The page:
The first thing I think about after reading this is why is it so important to tell this story? Why do we need another story revolving around racist white people? The reason I don’t read historical fiction is because a great majority of it either completely ignores how awful the time periods were (because most of these stories are written for white western audiences by white western people) for people of color (or any other marginalized group). The people who are so often the main focus of these stories are villains. They’re people who would want to see me killed for looking at them in the face. They don’t think I’m a person or deserving of any sort of equality or human rights. So they are bad guys. When you look at post reconstruction writings you’ll find that a great number of abolitionists regret ending slavery. A lot of “anti-racist” whites of the 1930s were actually extraordinarily racist. Paternalistic is putting it kindly. At the best, the biggest leaders in equality among white people were doing it for personal gain on their parts.
Going back and dealing with regency fiction, most writers don’t ever touch on imperialism and colonialization. Most of these books ignore the fact that anyone but white people even existed in England (or any other western European) countries at the time. It’s a big horrible mess that no one really deals with.
The thing is, historical fiction is most often by white people for white people and that’s where most of the problems come in. Writers of this type of fiction are not usually challenged to think about the implication of everything going on and push themselves to do more work. When they do research, most of the source materials are clearly things written by racist white folks. That’s the only reason we look at Queen Victoria and America’s founding fathers with any sort of fondness. That and we don’t actually care about racism.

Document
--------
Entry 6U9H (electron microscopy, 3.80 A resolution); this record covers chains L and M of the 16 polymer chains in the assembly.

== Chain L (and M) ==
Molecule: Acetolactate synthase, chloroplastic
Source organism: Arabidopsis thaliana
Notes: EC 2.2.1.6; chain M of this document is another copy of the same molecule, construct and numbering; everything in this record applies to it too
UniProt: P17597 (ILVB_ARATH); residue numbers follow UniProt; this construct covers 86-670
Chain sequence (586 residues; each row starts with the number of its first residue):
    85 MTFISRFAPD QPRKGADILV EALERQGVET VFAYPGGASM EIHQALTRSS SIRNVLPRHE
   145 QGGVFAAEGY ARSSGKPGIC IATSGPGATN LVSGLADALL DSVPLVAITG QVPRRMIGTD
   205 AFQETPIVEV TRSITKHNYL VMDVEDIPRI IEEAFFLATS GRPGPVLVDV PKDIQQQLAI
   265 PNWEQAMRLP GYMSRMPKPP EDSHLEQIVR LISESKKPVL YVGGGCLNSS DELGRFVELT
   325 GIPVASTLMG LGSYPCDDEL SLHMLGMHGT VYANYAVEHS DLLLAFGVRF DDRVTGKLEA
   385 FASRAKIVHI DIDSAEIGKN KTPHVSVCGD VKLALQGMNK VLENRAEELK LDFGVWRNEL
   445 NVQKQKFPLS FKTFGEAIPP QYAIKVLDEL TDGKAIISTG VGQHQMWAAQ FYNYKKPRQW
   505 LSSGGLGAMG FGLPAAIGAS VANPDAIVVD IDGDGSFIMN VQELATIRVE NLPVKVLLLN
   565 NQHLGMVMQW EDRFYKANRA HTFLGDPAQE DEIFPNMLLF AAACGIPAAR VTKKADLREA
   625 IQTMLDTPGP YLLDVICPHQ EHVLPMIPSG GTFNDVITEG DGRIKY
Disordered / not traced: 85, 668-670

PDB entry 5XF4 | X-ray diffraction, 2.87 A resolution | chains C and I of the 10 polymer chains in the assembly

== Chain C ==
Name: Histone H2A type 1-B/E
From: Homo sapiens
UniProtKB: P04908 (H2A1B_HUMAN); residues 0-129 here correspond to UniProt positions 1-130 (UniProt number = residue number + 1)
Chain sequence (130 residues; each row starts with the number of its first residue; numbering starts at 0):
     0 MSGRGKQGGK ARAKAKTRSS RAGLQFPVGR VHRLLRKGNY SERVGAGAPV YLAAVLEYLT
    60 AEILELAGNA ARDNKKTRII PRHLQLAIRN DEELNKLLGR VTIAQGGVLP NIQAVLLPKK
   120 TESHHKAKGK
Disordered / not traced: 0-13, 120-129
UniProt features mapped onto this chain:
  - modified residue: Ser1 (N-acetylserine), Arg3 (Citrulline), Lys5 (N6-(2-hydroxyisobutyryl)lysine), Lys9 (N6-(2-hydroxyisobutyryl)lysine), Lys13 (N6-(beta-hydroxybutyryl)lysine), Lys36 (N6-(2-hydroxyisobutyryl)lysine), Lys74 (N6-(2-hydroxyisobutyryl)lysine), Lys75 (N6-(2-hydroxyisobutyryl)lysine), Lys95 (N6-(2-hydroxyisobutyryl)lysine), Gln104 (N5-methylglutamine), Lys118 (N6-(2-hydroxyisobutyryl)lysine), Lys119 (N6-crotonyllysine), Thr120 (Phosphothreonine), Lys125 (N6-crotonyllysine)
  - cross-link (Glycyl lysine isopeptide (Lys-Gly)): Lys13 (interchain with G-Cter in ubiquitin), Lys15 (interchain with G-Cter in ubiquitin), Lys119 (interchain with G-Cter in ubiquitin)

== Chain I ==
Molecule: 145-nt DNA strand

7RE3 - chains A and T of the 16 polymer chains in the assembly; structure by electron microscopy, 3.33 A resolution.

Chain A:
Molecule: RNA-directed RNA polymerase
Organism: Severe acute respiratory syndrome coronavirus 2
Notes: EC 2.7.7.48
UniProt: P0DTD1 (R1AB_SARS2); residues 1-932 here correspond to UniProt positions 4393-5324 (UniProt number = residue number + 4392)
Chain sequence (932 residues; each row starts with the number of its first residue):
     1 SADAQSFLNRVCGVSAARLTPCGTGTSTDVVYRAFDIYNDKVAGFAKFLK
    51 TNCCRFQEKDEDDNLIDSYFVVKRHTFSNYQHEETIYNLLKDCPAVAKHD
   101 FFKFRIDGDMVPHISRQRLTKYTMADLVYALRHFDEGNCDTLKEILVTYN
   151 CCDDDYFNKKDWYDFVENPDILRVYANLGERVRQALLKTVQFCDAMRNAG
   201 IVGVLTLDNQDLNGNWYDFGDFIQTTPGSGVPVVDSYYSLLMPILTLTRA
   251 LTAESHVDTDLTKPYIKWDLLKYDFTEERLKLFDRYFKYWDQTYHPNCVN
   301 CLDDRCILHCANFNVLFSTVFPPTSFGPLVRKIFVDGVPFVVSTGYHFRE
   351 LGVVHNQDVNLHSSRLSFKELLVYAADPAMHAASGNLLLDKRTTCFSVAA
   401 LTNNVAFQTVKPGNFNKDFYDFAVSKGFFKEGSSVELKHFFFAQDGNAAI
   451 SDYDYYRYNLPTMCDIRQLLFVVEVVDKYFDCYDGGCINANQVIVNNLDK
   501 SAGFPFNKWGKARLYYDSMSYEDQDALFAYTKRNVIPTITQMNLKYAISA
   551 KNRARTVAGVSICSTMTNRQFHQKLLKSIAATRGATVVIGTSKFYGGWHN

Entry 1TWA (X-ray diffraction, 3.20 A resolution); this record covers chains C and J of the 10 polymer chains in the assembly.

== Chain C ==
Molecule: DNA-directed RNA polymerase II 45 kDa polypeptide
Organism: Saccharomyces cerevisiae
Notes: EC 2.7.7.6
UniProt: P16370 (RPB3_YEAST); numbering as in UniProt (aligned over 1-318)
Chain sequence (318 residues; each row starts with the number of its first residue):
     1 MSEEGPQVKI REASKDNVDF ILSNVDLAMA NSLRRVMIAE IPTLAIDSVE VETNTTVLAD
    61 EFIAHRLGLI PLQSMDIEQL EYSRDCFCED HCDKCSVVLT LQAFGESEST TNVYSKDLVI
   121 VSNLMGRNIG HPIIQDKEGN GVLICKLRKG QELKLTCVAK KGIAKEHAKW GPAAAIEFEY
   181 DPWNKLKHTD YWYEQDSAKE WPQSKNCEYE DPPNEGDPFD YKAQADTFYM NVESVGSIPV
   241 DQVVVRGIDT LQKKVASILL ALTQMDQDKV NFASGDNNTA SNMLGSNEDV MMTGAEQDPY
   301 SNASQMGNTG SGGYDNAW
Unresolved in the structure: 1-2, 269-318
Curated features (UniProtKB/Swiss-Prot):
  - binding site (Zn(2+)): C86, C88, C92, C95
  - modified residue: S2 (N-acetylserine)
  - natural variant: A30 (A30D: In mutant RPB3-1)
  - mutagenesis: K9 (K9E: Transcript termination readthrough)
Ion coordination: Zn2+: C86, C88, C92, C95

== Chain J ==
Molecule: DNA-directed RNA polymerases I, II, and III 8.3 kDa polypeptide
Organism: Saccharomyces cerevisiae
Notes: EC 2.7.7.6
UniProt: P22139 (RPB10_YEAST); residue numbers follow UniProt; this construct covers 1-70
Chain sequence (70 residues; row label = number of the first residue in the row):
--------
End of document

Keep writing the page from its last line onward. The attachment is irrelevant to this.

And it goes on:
So when it comes to writing historically, it seems most writers can’t help themselves but throw their own racism into the mix. This even happens when they catch themselves trying to be progressive. It’s not just in the depiction of characters of color, but in the depiction of the world itself. It’s how exclusionary the world is, or throw away lines about American Progress or the greatness of the Industrial Revolution where it is entirely obvious that the writer has forgotten about slavery, colonialization, genocide, convict leasing, sterilization programs, introducing diseases into populations, Native American relocation projects, and a host of other issues. People just don’t think about these things and it comes through.
White people should really avoid using the N-word at all costs. If historical accuracy is that important to you, cool, but I have to wonder about what kind of person you are. If that sort of historical accuracy is that important then it’s clear you don’t want me anywhere near your writings. There should be no conflict here. That was wrong of them. There better not have been a single historical inaccuracy in the rest of their book if that’s the length they’re going to go to.
What it comes down to is this, you have to ask yourself why you’re writing something and think about the impact that it has. What’s the point of doing what you’re doing. Why aren’t there people of color in this story? Why are there so many white people? What are these white people doing? When I talk about how cool these white people are why am I not mentioning the awful events that got them to the place they are. Stuff like this. Just general “does this actually need to be written?” stuff.